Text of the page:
Skip links

 In Field Updates, Stories

 

We Care Solar was thrilled when TIME magazine selected our newest Solar Suitcase as a Best Invention of 2019. For many people, the word “invention” conjures visions of a lone inventor having a singular “Aha!” moment with an iconic cartoon “lightbulb” overhead.

The reality is something quite different. Multiple people and agencies joined with We Care Solar to bring the Solar Suitcase on the path to completion and there were many “Aha!” moments along the way. We want to give you an idea of the assiduous and collective efforts involved to keep our overhead lights brightly blazing.

Early prototype Solar Suitcases were conceived in 2009 by We Care Solar co-founder Hal Aronson and piloted in Nigeria.  Solar Suitcases were later designed for manufacturability by Director of Engineering Brent Moellenberg in 2011. Over time, we were eager to improve the design and interface to respond to growing demand and expand our impact. After years of field testing, design modifications, and technology improvements, we officially launched our Version 3 Solar Suitcase in 2019.

Initially, Brent teamed up with Zebulon Solutions (Colorado) to upgrade the electronics of the Solar Suitcase, developing printed circuit boards for the charging and control circuits. This resulted in lower production costs and streamlined manufacturability. David Miller worked with Brent to create satellite boxes that allow us to light more rooms; Rick Angell provided assistance with our circuit boards. SWIM Design in San Francisco helped us develop an improved user interface, providing a more intuitive LCD screen for health workers to use.

In 2016, we equipped 50 health centers in Ghana with our prototype Version 3, working with the Kumasi Institute of Technology, Energy and Environment to monitor the performance of our improved technology. The demonstration project was embraced by the Ghana Health Service and proved that our new electronics functioned well in African health centers.

Arrow Electronics in Colorado began working with us in 2017 and contributed to enhancements in the design of our medical lights, manufacturability of the Solar Suitcase, and reliability of our supply chain. We next brought in local designers to review the packaging and “total user experience.” The Institute for Creative Integration (ICI), a design firm based in Oakland, CA specializing in human-centered and innovative design, helped improve the Solar Suitcase packaging, storage, and training materials. These inputs facilitate the initial set-up, longevity, and efficacy of the Solar Suitcase. Beautiful new training manuals and videos allow us to reach more health facilities in need, strengthen our education program, and reach areas of the world where in-person trainings are not offered.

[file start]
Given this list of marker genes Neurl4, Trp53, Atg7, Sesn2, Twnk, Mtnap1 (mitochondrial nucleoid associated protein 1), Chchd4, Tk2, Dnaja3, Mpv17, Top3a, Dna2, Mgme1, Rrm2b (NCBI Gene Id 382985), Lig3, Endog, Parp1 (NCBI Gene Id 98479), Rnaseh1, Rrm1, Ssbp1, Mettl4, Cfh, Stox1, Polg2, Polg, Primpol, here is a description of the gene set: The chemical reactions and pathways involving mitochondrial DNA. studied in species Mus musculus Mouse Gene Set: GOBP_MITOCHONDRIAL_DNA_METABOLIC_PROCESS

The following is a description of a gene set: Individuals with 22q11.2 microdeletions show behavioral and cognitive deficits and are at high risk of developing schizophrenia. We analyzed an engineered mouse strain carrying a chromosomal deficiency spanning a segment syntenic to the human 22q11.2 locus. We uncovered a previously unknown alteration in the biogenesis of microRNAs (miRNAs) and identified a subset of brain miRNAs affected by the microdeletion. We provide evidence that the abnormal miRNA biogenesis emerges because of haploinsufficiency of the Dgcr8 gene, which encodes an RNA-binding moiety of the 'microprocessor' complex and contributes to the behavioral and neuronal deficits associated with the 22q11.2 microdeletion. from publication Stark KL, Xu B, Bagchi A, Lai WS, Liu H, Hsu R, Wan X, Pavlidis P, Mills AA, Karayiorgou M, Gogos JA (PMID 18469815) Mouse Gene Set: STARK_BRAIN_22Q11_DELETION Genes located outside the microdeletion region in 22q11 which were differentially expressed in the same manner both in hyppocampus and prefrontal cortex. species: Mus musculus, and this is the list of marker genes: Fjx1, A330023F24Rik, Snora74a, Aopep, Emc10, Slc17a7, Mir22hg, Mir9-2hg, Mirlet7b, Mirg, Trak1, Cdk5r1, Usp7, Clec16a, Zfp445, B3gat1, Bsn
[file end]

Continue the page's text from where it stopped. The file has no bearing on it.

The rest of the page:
In May 2018, we field-tested our upgraded design choices with health workers and installers in Uganda. Health workers were observed unpacking and setting up the Solar Suitcase, using its components, and conducting installations. Learnings from this trip were incorporated into the final design.

We Care Solar Suitcase Version 3 improves upon previous models in a number of ways:

  • -A user-friendly interface and LCD screen makes use more intuitive for those with little or no technical expertise.
  • -LED Lights customized for medical procedures, with adjustable settings that allow health workers to select the right amount of light needed.
  • -A larger internal battery allows more lights to run for longer periods of time.
  • -Integrated USB charging sockets enable faster charging of appliances.
  • -Rugged connectors, cabling, and electronics improve system durability and reduce maintenance requirements.
  • -Remote data logging capacity enables the collection of data on system performance and usage.

In the last few months, hundreds of Version 3 Solar Suitcases have been shipped to partners in Nepal (One Heart Worldwide and SunFarmer), Zimbabwe (ZimEnergy EcoFoundation), Uganda (Ministry of Health, ABSI) and Ethiopia (Pathfinder International). As solar teams and health workers unpack and use these compact power units, they are expressing their appreciation for the improved ease of installation, additional lights, clear user interface, and new storage pockets. With our new Version 3, we can truly Light Every Birth.

Note: We are grateful to the generous contributions of UBS Optimus Foundation, UNDESA, and the MacFarlane Family Foundation for underwriting much of our research and design.